Crowdsourcing and annotation projects for digitised material have been around for many years. However, the potential of this for research, teaching and public engagement, is only now starting to be realised as digital infrastructure and standards reach greater maturity resulting in an explosion of new possibilities.
At Digirati this has presented one of our biggest recent challenges in terms of product design. How do we build a product that can deliver the broad range of powerful new features and flexibility required by emerging use cases and practices? How do we balance ease-of-use for public engagement with more complex academic workflows?
The answer has been to build a platform that has configurability and extensibility at its core. So while end users encounter a clean easy-to-use expression of the platform tailored to their work, administrators and developers can customise the same product across a wide range of use cases.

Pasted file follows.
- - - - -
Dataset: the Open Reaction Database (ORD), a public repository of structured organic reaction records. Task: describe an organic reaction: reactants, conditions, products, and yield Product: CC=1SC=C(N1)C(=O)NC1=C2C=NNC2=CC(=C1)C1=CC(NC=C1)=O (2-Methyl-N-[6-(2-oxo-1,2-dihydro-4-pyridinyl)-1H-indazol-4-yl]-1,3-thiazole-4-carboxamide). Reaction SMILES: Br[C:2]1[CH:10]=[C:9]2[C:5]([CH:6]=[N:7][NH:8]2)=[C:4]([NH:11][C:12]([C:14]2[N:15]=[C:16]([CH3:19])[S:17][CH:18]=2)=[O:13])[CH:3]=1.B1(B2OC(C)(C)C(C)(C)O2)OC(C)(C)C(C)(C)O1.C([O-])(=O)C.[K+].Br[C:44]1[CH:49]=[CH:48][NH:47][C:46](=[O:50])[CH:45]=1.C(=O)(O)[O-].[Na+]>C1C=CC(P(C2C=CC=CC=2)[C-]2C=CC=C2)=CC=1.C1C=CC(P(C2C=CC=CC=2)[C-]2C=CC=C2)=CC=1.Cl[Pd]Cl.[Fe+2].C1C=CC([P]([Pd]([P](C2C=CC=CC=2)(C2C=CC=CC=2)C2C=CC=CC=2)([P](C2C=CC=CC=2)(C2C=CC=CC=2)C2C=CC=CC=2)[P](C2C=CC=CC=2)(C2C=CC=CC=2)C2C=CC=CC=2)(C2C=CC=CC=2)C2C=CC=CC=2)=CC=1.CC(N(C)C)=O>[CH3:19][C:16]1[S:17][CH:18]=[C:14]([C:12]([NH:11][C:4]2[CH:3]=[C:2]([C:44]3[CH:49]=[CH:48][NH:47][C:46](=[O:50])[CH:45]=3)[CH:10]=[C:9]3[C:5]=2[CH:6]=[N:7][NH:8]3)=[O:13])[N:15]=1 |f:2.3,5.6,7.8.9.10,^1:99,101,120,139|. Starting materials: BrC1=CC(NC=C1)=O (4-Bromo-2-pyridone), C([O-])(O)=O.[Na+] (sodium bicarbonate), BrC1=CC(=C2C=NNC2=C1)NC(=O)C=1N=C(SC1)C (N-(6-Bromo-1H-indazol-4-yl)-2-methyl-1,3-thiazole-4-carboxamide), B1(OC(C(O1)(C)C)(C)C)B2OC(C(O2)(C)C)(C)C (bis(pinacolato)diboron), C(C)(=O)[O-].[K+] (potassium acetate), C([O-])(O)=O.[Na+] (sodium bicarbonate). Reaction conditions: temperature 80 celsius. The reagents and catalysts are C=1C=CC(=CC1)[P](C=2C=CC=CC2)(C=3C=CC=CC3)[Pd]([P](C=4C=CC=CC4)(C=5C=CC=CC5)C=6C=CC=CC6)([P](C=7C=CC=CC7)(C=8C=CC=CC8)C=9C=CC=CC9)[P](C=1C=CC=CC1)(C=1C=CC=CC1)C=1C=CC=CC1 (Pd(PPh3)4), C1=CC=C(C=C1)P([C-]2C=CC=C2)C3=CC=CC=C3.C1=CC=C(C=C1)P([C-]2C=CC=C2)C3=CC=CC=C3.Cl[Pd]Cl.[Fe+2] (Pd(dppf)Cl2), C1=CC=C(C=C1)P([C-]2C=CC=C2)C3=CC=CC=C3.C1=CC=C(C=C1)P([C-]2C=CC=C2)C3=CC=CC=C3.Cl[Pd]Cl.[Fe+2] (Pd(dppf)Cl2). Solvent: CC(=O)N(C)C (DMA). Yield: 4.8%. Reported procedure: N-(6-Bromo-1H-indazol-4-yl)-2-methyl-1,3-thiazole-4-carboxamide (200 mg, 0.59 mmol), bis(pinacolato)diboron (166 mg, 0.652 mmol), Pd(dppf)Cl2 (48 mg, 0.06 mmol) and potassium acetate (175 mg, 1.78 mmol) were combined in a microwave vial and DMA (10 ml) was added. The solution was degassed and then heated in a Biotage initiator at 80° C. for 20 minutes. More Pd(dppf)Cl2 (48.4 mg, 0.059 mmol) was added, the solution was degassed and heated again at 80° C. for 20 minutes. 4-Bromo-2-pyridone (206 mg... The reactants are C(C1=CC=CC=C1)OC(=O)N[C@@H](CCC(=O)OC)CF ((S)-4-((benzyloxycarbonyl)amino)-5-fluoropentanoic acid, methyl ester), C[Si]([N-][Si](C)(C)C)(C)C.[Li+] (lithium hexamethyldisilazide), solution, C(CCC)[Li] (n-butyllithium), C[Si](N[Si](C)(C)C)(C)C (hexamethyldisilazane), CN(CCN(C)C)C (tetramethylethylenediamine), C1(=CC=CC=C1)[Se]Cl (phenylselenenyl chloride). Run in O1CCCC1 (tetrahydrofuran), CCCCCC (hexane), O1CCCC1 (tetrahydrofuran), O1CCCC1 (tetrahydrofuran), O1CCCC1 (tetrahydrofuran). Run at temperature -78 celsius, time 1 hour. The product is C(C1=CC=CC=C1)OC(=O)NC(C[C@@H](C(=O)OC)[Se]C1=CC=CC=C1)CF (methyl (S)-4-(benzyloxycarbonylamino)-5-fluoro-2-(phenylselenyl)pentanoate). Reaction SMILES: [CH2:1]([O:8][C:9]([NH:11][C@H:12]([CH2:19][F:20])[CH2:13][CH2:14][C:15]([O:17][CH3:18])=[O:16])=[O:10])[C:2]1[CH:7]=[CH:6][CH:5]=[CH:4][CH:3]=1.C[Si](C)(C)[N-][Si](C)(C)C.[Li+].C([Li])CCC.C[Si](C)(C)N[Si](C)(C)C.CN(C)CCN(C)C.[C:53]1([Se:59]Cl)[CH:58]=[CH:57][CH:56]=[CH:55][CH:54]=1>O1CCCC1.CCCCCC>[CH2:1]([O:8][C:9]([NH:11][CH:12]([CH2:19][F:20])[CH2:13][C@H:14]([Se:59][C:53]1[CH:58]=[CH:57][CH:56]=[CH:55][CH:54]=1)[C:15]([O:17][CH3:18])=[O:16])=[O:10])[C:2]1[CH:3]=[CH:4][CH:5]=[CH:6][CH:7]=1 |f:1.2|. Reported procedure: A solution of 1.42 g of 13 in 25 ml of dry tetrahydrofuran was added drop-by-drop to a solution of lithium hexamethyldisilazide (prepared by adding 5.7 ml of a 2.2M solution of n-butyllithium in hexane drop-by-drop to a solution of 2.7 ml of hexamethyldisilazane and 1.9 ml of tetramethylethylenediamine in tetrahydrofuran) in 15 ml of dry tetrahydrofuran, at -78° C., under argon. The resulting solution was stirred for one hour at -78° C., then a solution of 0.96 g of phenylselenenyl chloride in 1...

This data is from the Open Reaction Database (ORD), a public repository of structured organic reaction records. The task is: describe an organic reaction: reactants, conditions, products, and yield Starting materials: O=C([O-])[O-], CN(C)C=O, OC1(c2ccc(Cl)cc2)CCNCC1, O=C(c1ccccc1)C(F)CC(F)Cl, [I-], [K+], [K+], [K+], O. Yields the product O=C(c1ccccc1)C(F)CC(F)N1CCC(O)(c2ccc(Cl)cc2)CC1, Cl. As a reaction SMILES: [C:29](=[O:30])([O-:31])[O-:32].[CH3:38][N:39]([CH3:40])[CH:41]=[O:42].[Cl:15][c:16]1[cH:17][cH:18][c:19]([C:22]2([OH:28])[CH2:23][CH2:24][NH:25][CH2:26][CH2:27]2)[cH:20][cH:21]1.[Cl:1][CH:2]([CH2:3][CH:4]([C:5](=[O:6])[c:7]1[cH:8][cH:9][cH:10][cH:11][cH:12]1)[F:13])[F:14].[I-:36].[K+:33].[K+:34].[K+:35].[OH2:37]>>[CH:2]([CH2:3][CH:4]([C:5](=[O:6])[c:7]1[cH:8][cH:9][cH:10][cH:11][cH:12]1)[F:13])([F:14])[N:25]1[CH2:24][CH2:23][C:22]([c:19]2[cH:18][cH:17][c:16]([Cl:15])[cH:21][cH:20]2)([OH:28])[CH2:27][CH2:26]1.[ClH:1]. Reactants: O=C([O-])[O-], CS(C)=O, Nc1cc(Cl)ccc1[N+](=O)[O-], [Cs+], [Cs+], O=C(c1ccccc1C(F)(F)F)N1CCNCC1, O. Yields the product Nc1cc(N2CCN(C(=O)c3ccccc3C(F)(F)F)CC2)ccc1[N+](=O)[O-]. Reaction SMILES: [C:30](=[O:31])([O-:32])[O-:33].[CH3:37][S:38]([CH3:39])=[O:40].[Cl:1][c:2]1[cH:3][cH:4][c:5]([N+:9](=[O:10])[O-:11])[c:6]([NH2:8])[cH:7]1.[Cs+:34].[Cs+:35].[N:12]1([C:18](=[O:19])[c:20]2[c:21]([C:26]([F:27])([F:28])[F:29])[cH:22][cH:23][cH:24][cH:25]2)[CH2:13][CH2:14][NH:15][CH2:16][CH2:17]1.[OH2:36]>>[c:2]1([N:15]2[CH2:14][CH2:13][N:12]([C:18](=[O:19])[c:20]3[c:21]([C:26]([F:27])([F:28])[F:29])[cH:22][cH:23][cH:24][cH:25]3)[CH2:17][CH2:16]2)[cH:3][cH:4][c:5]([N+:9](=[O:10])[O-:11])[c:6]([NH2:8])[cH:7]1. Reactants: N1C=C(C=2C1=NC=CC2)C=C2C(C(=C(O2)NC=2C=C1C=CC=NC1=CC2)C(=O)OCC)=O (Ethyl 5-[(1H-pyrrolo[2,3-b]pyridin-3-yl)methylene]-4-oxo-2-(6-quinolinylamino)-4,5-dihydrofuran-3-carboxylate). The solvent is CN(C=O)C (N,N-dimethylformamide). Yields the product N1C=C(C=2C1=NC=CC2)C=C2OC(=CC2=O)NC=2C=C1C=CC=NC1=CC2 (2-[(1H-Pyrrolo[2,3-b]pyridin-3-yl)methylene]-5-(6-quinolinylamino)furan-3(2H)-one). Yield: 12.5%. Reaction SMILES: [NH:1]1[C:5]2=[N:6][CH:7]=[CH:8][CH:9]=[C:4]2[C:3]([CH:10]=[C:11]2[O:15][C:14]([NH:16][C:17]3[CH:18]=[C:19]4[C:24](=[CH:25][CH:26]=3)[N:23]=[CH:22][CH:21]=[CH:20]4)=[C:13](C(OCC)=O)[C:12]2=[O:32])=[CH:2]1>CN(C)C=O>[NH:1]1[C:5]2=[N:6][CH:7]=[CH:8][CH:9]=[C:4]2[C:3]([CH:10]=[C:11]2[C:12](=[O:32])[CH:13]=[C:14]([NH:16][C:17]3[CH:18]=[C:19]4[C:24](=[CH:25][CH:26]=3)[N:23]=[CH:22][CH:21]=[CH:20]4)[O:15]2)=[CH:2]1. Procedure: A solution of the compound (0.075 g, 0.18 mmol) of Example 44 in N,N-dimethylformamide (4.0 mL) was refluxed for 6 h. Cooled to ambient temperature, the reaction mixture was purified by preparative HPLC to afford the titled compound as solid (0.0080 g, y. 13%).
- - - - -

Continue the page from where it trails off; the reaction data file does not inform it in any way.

This platform, called Madoc, can be used purely for enriching content with data to be utilised in some other system or additionally as a destination for showcasing the resulting enriched collections. By using structured and linked data models, including existing controlled vocabularies, a much more accurate data representation can be achieved facilitating more advanced research, teaching or discovery use cases.
Madoc is built using the International Image Interoperability (IIIF) standard from the ground up, both using and pushing the IIIF standards, contributing to and benefiting from IIIF compliant tooling from this thriving community.
It has taken a number of iterations to get this right, but thanks to the ongoing commitment of our team, and not to mention our customers, we have created what we believe is the most powerful and flexible crowdsourcing and annotation platform currently available, ready for the use cases of the future!